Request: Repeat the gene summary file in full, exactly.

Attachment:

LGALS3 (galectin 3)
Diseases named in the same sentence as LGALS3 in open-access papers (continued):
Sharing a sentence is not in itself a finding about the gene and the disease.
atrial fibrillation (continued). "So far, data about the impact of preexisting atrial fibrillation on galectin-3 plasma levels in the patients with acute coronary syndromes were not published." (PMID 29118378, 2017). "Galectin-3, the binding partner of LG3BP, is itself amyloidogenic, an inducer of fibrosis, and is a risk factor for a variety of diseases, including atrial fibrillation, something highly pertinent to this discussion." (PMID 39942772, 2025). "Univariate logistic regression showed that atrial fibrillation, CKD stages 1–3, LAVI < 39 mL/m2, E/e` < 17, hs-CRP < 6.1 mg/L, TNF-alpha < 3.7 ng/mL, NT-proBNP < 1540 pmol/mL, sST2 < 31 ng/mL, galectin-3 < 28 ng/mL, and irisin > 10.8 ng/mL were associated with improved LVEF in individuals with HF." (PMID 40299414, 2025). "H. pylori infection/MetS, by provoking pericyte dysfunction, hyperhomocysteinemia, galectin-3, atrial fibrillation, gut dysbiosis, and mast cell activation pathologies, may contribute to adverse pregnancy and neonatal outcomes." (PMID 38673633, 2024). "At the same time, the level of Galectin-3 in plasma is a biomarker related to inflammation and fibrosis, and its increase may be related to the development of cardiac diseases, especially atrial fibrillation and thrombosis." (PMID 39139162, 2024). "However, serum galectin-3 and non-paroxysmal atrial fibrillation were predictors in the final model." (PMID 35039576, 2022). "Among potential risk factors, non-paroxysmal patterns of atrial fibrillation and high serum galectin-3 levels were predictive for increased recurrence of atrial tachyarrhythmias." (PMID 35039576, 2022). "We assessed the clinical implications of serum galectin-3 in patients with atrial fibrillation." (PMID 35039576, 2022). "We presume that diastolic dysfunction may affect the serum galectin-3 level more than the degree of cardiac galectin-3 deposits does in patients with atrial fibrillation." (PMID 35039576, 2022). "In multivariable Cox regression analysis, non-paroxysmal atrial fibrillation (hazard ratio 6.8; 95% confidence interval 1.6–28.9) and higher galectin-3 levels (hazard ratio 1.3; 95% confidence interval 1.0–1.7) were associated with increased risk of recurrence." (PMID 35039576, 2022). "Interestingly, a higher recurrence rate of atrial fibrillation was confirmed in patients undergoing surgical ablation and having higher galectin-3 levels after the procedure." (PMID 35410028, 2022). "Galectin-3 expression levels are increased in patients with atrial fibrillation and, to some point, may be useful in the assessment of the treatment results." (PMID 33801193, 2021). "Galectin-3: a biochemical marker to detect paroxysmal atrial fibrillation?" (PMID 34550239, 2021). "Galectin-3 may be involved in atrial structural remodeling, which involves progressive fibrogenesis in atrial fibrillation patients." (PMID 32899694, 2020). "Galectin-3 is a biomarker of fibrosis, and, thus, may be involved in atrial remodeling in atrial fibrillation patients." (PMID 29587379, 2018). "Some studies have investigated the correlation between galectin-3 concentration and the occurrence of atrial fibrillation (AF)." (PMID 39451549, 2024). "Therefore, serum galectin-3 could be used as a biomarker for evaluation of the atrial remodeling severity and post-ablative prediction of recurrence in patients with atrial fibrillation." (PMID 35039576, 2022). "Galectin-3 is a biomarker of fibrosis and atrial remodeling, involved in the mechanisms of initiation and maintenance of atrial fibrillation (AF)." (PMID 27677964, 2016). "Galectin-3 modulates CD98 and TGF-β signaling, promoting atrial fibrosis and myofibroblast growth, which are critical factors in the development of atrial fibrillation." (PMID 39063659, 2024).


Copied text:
LGALS3 (galectin 3)
Diseases named in the same sentence as LGALS3 in open-access papers (continued):
Sharing a sentence is not in itself a finding about the gene and the disease.
atrial fibrillation (continued). "So far, data about the impact of preexisting atrial fibrillation on galectin-3 plasma levels in the patients with acute coronary syndromes were not published." (PMID 29118378, 2017). "Galectin-3, the binding partner of LG3BP, is itself amyloidogenic, an inducer of fibrosis, and is a risk factor for a variety of diseases, including atrial fibrillation, something highly pertinent to this discussion." (PMID 39942772, 2025). "Univariate logistic regression showed that atrial fibrillation, CKD stages 1–3, LAVI < 39 mL/m2, E/e` < 17, hs-CRP < 6.1 mg/L, TNF-alpha < 3.7 ng/mL, NT-proBNP < 1540 pmol/mL, sST2 < 31 ng/mL, galectin-3 < 28 ng/mL, and irisin > 10.8 ng/mL were associated with improved LVEF in individuals with HF." (PMID 40299414, 2025). "H. pylori infection/MetS, by provoking pericyte dysfunction, hyperhomocysteinemia, galectin-3, atrial fibrillation, gut dysbiosis, and mast cell activation pathologies, may contribute to adverse pregnancy and neonatal outcomes." (PMID 38673633, 2024). "At the same time, the level of Galectin-3 in plasma is a biomarker related to inflammation and fibrosis, and its increase may be related to the development of cardiac diseases, especially atrial fibrillation and thrombosis." (PMID 39139162, 2024). "However, serum galectin-3 and non-paroxysmal atrial fibrillation were predictors in the final model." (PMID 35039576, 2022). "Among potential risk factors, non-paroxysmal patterns of atrial fibrillation and high serum galectin-3 levels were predictive for increased recurrence of atrial tachyarrhythmias." (PMID 35039576, 2022). "We assessed the clinical implications of serum galectin-3 in patients with atrial fibrillation." (PMID 35039576, 2022). "We presume that diastolic dysfunction may affect the serum galectin-3 level more than the degree of cardiac galectin-3 deposits does in patients with atrial fibrillation." (PMID 35039576, 2022). "In multivariable Cox regression analysis, non-paroxysmal atrial fibrillation (hazard ratio 6.8; 95% confidence interval 1.6–28.9) and higher galectin-3 levels (hazard ratio 1.3; 95% confidence interval 1.0–1.7) were associated with increased risk of recurrence." (PMID 35039576, 2022). "Interestingly, a higher recurrence rate of atrial fibrillation was confirmed in patients undergoing surgical ablation and having higher galectin-3 levels after the procedure." (PMID 35410028, 2022). "Galectin-3 expression levels are increased in patients with atrial fibrillation and, to some point, may be useful in the assessment of the treatment results." (PMID 33801193, 2021). "Galectin-3: a biochemical marker to detect paroxysmal atrial fibrillation?" (PMID 34550239, 2021). "Galectin-3 may be involved in atrial structural remodeling, which involves progressive fibrogenesis in atrial fibrillation patients." (PMID 32899694, 2020). "Galectin-3 is a biomarker of fibrosis, and, thus, may be involved in atrial remodeling in atrial fibrillation patients." (PMID 29587379, 2018). "Some studies have investigated the correlation between galectin-3 concentration and the occurrence of atrial fibrillation (AF)." (PMID 39451549, 2024). "Therefore, serum galectin-3 could be used as a biomarker for evaluation of the atrial remodeling severity and post-ablative prediction of recurrence in patients with atrial fibrillation." (PMID 35039576, 2022). "Galectin-3 is a biomarker of fibrosis and atrial remodeling, involved in the mechanisms of initiation and maintenance of atrial fibrillation (AF)." (PMID 27677964, 2016). "Galectin-3 modulates CD98 and TGF-β signaling, promoting atrial fibrosis and myofibroblast growth, which are critical factors in the development of atrial fibrillation." (PMID 39063659, 2024).